Brazile ramping up work

Arkansas forward Trevon Brazile prepares to take part in a drill Thursday, Sept. 28, 2023, during practice inside the Marsha and Marty Martin Family Basketball Performance Center on the university campus in Fayetteville.

FAYETTEVILLE -- Trevon Brazile participated in drills during the University of Arkansas men's basketball team's practice Thursday, but he watched from the side when the Razorbacks went 5-on-5.

Going through full-scale scrimmaging is the final step in Brazile's comeback from surgery after he tore the anterior cruciate ligament in his right knee making a cut against North Carolina-Greensboro in a Dec. 6 game.

Brazile, a 6-10 redshirt sophomore, underwent surgery in late December.

"I've felt 100% for a couple weeks, but the goal is to feel like 110%," he said. "Now it's just about being patient.

"I'm in no rush, because obviously we don't play for another month."

Arkansas opens the regular season against Alcorn State on Nov. 6 and Brazile is expected to be medically cleared to play. He'll get to knock off some rust in the Red-White game (Oct. 4) and exhibition games against Division II Texas-Tyler (Oct. 20) and Purdue (Oct. 28).

"I think the target date is probably 2 1/2 weeks," Razorbacks Coach Eric Musselman said of when Brazile can go 5-on-5 full speed. "But that target can move, so I call it a moving target.

"The one thing where I think the medical staff has done a great job, and TB has done a great job, is having patience throughout this process."

Musselman said Brazile did some live 3-on-3 work last week.

"Our staff talked to a lot of NBA people on how they go about it," Musselman, a former NBA coach, said of the approach to a player coming back from major knee surgery. "I'm happy with where he's at.

"When you start going 5-on-5, that changes things. So he's going to have an adjustment period, probably for the first month of the season."

Brazile, a transfer from Missouri, was the Razorbacks' sixth man last season before he was injured. He averaged 11.8 points and a team-high 6.0 rebounds in 27.0 minutes per game off the bench. He shot 48.1% from the field (37 of 77), including 11 of 29 three-pointers. He had 11 blocked shots and hit 21 of 31 free throws.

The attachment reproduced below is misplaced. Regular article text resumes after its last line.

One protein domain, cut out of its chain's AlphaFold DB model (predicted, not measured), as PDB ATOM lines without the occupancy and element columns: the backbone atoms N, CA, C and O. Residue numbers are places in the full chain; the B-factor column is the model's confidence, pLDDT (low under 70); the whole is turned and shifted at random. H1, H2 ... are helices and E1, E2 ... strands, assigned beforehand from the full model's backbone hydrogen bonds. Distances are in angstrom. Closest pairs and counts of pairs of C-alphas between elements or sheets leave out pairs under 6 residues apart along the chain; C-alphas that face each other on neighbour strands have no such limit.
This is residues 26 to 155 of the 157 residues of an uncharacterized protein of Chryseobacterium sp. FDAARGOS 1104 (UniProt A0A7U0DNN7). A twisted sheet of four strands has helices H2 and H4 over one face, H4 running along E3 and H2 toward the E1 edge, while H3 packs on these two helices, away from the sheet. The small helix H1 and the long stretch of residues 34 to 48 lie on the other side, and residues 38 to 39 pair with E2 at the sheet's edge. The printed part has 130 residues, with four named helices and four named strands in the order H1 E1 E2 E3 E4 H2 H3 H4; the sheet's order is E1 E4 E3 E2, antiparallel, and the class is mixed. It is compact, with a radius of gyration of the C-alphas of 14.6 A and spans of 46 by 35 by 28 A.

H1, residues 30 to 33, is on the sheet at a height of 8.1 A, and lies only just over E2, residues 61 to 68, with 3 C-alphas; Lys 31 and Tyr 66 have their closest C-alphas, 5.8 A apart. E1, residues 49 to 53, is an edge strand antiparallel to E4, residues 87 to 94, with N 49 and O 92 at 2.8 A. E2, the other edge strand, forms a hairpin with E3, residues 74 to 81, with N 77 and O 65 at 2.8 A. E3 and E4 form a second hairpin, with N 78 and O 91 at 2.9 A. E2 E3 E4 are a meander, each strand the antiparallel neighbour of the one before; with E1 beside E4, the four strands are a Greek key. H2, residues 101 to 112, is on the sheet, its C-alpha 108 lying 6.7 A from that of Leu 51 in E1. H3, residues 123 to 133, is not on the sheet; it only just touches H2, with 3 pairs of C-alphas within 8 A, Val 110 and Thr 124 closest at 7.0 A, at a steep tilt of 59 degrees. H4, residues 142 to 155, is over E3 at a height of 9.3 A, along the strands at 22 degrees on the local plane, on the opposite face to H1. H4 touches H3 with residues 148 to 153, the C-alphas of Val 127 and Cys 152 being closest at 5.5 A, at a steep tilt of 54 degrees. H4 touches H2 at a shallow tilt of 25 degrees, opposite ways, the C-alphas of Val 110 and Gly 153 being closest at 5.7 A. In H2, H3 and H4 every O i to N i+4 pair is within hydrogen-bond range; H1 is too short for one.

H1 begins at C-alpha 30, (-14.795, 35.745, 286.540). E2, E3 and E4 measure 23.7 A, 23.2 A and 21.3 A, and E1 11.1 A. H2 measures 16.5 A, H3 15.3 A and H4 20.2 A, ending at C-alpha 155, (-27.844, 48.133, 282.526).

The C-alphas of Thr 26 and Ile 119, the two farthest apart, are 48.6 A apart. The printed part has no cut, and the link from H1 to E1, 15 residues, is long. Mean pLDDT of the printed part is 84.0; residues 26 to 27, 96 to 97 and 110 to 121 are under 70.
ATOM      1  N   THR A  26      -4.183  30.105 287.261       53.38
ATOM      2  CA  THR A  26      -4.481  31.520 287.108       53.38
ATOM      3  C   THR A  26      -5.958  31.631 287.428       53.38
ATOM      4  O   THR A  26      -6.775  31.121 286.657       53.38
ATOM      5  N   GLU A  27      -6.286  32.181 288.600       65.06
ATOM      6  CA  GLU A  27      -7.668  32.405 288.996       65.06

"He's going to be a guy that, just like our team, we hope come March he's taken it up another level," Musselman said. "I think we'll see with each month him getting better and better. He's already pretty good, too."

Brazile said he'll be ready mentally to gradually work his way back into the lineup knowing that he's playing catch-up.

"That's what I've been waiting these nine months for, is to come back and do this return to play thing," Brazile said. "It's obviously going to be tough, as it would be for anybody.

"Nine months is a long time [to recover], but I'm definitely ready mentally and physically prepared for coming back."

Brazile is one of five scholarship returnees from Arkansas' 22-14 team that advanced to the NCAA Tournament Sweet 16.

There are nine newcomers, including six seniors.

"We've got a lot of new guys, but I feel like everybody's bought in," said Tramon Mark, a senior guard who transferred from Houston. "Everybody's all into the program. So practices have been good."

Musselman said he has been impressed with the players' work ethic.

"On the floor, the effort every day is more than we can ask," he said. "They're really, really trying. They picked up a lot of stuff.

"We're probably the furthest advanced we've ever been from a scheme standpoint. We still have a lot of stuff to clean up and get better, but right now I would say that scheme-wise we have as much in as maybe like mid-year almost as far as sets and some of the things that we do offensively.

"Defensively we're about where we normally are. We're not ahead at all, but we're not behind either defensively."

Makhi Mitchell, a senior forward who transferred to Arkansas from Rhode Island before last season, said the team's strong veteran presence is a plus.

"We've got a lot of experienced guys, a lot of older guys that have been in college for a long time," Mitchell said. "Coach doesn't have to say too much, because we pretty much already know what we need to do."

Musselman said senior guard Davonte "Devo" Davis, in his fourth season at Arkansas, is the team's best-conditioned player.

"Devo runs on batteries," Musselman said. "He's bionic, so I'm not really worried about Devo.

"I just think as a whole -- other than him -- we've got to get in better shape. We really do."

Davis said he's in the best shape of his life.

"I feel better than ever. I'm just ready to play," Davis said. "I want to make sure that not only am I prepared, but we're all prepared.

"I think our whole team will be ready. So when it comes to the end of the game, if the other team isn't well-conditioned, hopefully we can run them out of the gym."

Brazile said he likes the Razorbacks' chemistry and how players are eager to offer ideas to each other and accept suggestions as well.

"We pretty much meshed the first couple days we were here," Brazile said. "We immediately started doing stuff as a team, because last year I felt like in the summer maybe we weren't as connected as we could have been. This year we've meshed well from the beginning."